5 Is such the fast that I choose,
a day to humble oneself?
Is it to bow down the head like a bulrush,
and to lie in sackcloth and ashes?
Will you call this a fast,
a day acceptable to the Lord?
6 Is not this the fast that I choose:
to loose the bonds of injustice,
to undo the thongs of the yoke,
to let the oppressed go free,
and to break every yoke?
7 Is it not to share your bread with the hungry,
and bring the homeless poor into your house;
when you see the naked, to cover them,
and not to hide yourself from your own kin?
8 Then your light shall break forth like the dawn,
and your healing shall spring up quickly;
your vindicator shall go before you,
the glory of the Lord shall be your rear guard.
Ash Wednesday worship will take place at Medford United Methodist Church today, March 2, 2022 at 12:00 noon in the Family Life Center and at 7:00 pm in the Sanctuary. The imposition of ashes will take place at both services. If you are in the area, please join us!
We often view the spiritual practices of Lent through the lens of personal piety alone. In other words, we focus on prayer, on self-denial, or other kinds of personal disciplines intended to bring us closer to God. These are good and holy things. Lent is a gift that’s meant to bring us closer to the One who made us, who saves us, and who loves us to the end. It’s 40 days designed to draw us closer to Christ.
But there’s also a bigger picture to Lent – and really to the whole of discipleship. It’s not just about how we interact with God. It’s about how we interact with each other, too. I don’t just mean kindness, though that’s an important place to start. It’s about fairness and justice in how we design the structures and institutions of society, and then how we hold them accountable when they fall short. In Luke 4, Jesus begins his ministry by preaching on a passage from Isaiah 61 that draws on the same language of releasing bonds, that the oppressed might go free. We sometimes seem to forget that.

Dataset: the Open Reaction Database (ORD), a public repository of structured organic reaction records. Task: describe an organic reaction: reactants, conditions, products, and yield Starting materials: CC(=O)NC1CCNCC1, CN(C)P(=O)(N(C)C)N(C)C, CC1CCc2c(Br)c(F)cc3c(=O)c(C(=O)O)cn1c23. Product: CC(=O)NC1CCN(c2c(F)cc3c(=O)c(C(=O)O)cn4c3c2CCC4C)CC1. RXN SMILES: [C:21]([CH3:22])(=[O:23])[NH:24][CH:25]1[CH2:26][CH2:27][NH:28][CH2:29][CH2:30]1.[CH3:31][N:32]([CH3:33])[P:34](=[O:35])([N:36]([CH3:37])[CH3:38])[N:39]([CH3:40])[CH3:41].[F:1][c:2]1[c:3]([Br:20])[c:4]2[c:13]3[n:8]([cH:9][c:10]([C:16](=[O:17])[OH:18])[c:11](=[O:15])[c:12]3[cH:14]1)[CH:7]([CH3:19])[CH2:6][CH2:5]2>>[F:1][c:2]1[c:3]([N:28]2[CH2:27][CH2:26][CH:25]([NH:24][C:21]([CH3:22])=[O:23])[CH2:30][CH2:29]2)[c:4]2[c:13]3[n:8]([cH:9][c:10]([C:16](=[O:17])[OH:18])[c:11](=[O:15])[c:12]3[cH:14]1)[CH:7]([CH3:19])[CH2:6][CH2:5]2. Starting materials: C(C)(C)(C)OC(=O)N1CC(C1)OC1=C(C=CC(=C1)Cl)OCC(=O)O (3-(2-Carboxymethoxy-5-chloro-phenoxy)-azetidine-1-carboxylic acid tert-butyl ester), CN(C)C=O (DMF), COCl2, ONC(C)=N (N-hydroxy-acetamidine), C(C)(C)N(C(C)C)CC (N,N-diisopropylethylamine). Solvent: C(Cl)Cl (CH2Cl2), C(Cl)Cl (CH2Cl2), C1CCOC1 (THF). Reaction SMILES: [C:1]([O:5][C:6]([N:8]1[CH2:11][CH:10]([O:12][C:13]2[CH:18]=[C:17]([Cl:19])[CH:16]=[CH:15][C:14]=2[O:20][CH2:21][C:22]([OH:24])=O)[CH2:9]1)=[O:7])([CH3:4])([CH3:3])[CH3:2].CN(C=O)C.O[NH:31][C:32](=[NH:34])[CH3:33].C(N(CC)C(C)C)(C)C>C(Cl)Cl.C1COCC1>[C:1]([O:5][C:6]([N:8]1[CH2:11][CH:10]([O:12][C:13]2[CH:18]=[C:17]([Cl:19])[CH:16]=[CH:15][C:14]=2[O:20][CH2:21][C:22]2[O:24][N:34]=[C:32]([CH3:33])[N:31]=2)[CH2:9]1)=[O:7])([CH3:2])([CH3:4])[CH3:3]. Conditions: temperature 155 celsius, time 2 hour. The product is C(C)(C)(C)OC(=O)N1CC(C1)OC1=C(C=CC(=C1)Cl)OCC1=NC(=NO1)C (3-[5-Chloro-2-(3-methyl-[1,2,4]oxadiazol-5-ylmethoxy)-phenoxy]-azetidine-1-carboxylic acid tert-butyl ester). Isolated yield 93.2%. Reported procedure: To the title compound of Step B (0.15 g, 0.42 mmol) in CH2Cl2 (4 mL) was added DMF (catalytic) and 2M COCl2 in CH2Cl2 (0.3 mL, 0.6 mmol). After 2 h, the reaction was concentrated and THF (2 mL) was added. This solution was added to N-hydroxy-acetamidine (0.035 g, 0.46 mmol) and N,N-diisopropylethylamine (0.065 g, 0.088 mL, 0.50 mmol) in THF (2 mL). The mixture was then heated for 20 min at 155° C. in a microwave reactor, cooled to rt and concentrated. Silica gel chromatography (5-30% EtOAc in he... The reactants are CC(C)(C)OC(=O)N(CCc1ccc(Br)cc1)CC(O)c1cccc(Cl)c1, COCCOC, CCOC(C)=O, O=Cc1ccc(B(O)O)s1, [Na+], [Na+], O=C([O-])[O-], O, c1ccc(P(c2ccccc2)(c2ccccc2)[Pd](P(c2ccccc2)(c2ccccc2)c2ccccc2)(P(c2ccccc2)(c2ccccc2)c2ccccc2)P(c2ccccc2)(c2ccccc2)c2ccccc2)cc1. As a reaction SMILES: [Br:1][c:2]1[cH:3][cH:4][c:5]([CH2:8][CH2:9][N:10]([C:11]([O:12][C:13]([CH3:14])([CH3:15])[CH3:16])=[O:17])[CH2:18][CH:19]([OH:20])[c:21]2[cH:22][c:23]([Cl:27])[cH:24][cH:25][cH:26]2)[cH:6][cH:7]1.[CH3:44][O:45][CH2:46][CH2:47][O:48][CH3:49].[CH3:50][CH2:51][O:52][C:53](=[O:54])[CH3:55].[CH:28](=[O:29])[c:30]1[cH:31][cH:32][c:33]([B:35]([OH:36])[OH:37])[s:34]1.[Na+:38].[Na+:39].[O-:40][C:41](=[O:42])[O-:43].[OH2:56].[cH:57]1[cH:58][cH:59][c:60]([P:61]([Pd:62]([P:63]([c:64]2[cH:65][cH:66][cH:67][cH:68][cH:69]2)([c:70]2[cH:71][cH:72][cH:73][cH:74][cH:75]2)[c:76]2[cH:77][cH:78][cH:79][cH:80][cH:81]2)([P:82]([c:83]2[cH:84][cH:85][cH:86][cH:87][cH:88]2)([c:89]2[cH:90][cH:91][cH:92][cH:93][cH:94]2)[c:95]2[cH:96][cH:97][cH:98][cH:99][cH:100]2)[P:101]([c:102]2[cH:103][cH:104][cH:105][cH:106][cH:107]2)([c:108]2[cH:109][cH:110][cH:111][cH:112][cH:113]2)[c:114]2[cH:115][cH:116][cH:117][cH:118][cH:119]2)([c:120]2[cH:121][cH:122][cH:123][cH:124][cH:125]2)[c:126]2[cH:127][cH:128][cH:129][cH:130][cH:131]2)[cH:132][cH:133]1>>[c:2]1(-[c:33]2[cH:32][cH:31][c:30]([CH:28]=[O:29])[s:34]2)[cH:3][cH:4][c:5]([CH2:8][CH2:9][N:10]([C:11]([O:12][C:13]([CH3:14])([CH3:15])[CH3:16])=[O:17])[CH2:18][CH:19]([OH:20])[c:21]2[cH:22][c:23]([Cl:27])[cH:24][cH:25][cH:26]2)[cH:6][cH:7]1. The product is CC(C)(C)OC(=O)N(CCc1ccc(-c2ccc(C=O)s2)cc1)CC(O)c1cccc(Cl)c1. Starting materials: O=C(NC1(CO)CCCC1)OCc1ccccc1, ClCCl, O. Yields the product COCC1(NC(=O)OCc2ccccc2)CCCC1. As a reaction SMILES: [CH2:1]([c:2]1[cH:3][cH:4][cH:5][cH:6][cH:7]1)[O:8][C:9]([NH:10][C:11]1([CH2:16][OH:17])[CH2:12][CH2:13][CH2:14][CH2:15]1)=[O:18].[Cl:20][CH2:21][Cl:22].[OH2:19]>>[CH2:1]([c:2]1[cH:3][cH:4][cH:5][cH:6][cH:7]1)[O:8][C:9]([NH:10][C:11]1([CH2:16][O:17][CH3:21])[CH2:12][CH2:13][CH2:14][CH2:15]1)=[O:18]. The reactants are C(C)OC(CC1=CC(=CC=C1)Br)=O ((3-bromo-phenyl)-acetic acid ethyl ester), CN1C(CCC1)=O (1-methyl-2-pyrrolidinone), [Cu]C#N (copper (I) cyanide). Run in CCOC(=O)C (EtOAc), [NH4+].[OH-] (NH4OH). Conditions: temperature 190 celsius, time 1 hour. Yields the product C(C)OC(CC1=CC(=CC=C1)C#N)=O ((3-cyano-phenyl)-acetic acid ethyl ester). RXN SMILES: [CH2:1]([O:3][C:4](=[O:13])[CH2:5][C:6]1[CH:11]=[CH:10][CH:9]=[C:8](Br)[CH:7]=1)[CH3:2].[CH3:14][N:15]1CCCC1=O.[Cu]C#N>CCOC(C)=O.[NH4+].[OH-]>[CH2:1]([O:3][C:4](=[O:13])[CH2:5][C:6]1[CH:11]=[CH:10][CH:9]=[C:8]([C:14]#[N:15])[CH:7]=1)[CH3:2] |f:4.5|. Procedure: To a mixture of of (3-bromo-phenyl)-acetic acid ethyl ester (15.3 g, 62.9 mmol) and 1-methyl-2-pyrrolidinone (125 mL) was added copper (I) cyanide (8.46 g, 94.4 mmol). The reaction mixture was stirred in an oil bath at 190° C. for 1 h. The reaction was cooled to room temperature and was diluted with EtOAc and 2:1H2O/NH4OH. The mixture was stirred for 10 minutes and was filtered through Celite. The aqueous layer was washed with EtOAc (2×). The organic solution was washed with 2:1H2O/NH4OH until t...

And so Isaiah proclaims a word from God that basically amounts to: “Do you think I’m only interested in you sitting in ashes? Do you think I’m only interested in you feeling sorry for your sins?”
Alongside the call to personal piety this Lent I pray that we might hear God’s voice calling us to look at a bigger picture: hearing the voices of those who are still in the yoke of oppression, hearing the cries of those suffering injustice, and considering our role in how we might help set them free. This too, is spiritual work.
By Joe Monahan
For Pondering & Prayer
Action begins with awareness. Are there specific -isms or people groups whose treatment brings you to tears? Commit some time this Lent to learning more. Pray for God to suggest ways for you to help.
Prayer: Holy God, as we enter Lent, remind us how your Son’s eyes were always looking at the margins. He preached to the powerful, but he spent his time among the poor. Help us today to understand that faith is not just a matter of personal devotion, but of concern and care for those who suffer injustice and indignity. By your Spirit, guide us in our learning and in our action. Grant us a Holy Lent. Amen.